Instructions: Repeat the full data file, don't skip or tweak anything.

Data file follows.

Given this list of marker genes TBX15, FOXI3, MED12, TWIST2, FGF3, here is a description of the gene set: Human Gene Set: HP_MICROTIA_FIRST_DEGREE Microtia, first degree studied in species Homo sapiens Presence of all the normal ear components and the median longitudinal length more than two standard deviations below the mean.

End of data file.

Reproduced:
Given this list of marker genes TBX15, FOXI3, MED12, TWIST2, FGF3, here is a description of the gene set: Human Gene Set: HP_MICROTIA_FIRST_DEGREE Microtia, first degree studied in species Homo sapiens Presence of all the normal ear components and the median longitudinal length more than two standard deviations below the mean.